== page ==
Obama restarts ties with Cuba ending 55 years of enmity

US administration formally reopens American embassy in Cuba, enabling restoration of more than half century of severed diplomatic ties between Washington and Havana

Photo by: Reuters
Photo by: Reuters

Updated Jul 28, 2015

The US President Barack Obama announced on Wednesday that the US and Cuba had agreed to reciprocally reopen embassies in a historical step towards normalisation of diplomatic ties that were cut almost 55 years ago.

“More than 54 years ago, at the height of the Cold War, the United States closed its embassy in Havana.  Today, I can announce that the United States has agreed to formally re-establish diplomatic relations with the Republic of Cuba, and re-open embassies in our respective countries,” Obama said in his White House statement.

“This is a historic step forward in our efforts to normalize relations with the Cuban government and people, and begin a new chapter with our neighbors in the Americas.” the US President added.

The US and Cuba had announced last December the start of process of normalising their diplomatic ties which were cut in the wake of 1959 Cuban Revolution.

Soon after the Revolution, the US had attacked Cuba through the invasion of Bay of Pigs in 1961 at a time when tensions reached its peak and led to the Cuban Missile Crisis of 1962.

The missile crisis further deteriorated not only the US-Cuba relations, but also led to the acceleration of ideological and military rivalries between the US and the former Soviet Union throughout the Cold War.

Since then, Cuba has been isolated by the US until President Barack Obama declared on Dec. 17, 2014 that the parties had decided to decrease tension and revitalise the ties.

"A year ago it might have seemed impossible that the United States would be once again raising our flag, the Stars and Stripes, over an embassy in Havana." Obama said referencing  the difficulties of normalisation process with Cuba.   

The US President further pledged that Washington would continue to work to diminish points of disagreements with Cuba, a communist rule that has been accused for its poor human rights records, sponsoring terrorism and violations of freedom of expression for decades by the US administrations.

"We will also continue to have some very serious differences," Obama said. "That will include America’s enduring support for universal values like freedom of speech and assembly, and the ability to access information. And we will not hesitate to speak out when we see actions that contradict those values."

Obama had approved Cuba’s removal from the list of terror-sponsoring states soon after he met with his Cuban counterpart Raul Castro at the Summit of Americas in Panama in April which irreversibly clinched the rapprochement of former antagonists.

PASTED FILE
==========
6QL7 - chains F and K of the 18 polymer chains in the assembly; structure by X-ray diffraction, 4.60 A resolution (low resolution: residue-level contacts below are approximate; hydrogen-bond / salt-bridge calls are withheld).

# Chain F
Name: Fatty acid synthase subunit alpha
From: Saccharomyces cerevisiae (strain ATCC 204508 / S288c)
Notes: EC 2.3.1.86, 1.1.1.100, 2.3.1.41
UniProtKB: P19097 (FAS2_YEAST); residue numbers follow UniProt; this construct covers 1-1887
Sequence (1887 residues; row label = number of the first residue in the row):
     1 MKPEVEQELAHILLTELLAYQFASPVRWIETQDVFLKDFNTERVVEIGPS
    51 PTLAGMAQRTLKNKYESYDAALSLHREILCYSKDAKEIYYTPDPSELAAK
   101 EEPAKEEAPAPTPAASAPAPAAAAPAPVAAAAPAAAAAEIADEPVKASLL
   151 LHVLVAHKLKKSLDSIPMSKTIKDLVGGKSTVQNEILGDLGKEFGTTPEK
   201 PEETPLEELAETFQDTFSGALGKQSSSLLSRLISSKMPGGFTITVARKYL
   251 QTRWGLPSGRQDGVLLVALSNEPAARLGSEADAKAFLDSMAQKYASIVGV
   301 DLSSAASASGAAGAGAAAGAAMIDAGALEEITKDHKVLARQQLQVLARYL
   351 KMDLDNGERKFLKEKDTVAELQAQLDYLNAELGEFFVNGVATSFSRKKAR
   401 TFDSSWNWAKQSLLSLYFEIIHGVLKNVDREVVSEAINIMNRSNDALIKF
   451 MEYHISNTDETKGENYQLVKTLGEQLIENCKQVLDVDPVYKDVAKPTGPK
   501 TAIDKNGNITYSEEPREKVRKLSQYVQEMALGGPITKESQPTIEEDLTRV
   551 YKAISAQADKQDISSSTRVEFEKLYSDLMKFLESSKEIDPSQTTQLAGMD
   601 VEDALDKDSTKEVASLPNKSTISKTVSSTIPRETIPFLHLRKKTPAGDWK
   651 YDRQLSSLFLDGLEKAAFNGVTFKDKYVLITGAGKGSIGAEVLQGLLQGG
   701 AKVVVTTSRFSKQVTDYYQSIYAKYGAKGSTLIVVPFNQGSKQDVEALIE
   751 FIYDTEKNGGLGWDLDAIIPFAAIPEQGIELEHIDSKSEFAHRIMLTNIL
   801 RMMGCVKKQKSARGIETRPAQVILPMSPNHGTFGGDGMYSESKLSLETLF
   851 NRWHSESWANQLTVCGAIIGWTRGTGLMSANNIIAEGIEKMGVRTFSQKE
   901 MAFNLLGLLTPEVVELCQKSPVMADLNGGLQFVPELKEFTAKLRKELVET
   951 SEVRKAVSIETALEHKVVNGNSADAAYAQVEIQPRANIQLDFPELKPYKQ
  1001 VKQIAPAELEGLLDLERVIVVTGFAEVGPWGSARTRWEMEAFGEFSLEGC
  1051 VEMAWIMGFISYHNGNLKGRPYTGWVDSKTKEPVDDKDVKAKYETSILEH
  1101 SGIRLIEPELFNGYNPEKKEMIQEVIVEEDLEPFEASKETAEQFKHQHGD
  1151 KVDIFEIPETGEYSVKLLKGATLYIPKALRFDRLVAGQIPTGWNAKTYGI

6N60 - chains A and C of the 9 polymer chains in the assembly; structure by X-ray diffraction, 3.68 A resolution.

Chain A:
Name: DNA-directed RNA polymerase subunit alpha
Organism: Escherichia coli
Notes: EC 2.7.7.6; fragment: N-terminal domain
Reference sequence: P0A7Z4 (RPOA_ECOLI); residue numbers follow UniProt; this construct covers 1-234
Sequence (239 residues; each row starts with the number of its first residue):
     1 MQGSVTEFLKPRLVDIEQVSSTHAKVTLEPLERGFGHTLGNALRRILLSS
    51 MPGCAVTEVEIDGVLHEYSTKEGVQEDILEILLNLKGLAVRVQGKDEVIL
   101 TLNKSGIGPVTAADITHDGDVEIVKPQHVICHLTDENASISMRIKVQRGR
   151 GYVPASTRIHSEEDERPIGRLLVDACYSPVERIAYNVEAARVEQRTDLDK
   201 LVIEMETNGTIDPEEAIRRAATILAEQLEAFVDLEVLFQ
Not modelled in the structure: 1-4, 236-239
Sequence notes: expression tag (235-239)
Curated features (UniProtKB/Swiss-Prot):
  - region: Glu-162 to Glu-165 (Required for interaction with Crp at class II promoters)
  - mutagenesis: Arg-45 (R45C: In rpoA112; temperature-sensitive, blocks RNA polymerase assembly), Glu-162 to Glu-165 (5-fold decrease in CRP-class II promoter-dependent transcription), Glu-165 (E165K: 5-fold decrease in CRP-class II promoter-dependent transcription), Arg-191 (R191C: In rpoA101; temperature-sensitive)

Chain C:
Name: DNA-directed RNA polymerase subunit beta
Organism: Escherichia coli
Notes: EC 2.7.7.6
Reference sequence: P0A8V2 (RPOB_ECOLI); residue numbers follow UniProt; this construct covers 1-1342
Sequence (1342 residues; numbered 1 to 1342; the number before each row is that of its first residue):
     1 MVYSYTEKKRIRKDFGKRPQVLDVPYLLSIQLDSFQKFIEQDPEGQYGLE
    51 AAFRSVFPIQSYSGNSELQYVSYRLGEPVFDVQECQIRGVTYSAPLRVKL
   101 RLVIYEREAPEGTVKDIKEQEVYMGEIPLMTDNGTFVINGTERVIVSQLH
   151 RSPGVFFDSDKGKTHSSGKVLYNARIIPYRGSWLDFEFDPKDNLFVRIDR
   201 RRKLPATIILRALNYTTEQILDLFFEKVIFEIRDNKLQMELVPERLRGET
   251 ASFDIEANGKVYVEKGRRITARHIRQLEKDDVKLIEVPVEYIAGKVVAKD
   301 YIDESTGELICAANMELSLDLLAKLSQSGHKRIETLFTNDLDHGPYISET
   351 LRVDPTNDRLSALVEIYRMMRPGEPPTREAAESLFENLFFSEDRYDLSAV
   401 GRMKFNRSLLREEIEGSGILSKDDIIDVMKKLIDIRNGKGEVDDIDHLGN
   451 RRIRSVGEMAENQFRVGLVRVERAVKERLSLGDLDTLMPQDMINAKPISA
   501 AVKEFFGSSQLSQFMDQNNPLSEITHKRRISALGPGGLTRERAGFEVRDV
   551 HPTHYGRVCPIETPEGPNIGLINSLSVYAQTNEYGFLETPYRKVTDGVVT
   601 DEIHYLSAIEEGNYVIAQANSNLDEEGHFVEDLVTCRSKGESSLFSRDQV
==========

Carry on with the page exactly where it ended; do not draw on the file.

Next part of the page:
Meanwhile, the Cuban President Raul Castro also confirmed the inauguration of reestablishing the diplomatic ties when he sent a letter to the White House on Wednesday, saying that Cuba would open permanent diplomatic missions in the respective countries on July 20.

The restoration process in the US-Cuban relations still have some lingering problems, including Cuba’s human rights record and long-standing US embargo that can only be lifted by the Congress which the Republicans dominate and put their reserves on the normalisation efforts with Havana.

But US officials see there was little possibility that the anti-Castro hardliners among US congressmen would be able to block such a rapprochement with Cuba.  

“Americans and Cubans alike are ready to move forward. I believe it’s time for Congress to do the same," Obama said when he urged the Congress to heed efforts and feelings when it considers to lift embargoes and sanctions over Cuba.

The parties have been maintaining negotiations on some US demands, such as relative freedom of movement for US diplomats on the island and the question of how many shipping containers will be allowed into Havana for renovating the US mission there.

The US expects Havana leadership to allow its missions and activities in the country, comparable to that in Russia and Vietnam, but the Cuban side has objected some American training activities, most notably in areas like journalism and information technology, given at the US interests section in Havana.

However, Castro also demanded in his letter to Obama to stop the US radio and TV broadcasts into the country by ending "subversive" programs inside Havana as well as returning the US military base in Guantanamo back to Cuba.

Castro’s statement indicated the necessity of maintenance of restored ties and urged the US administration to show more enthusiasm to unlock Cuba’s long-lasting isolation due to American embargoes.

TRTWorld and agencies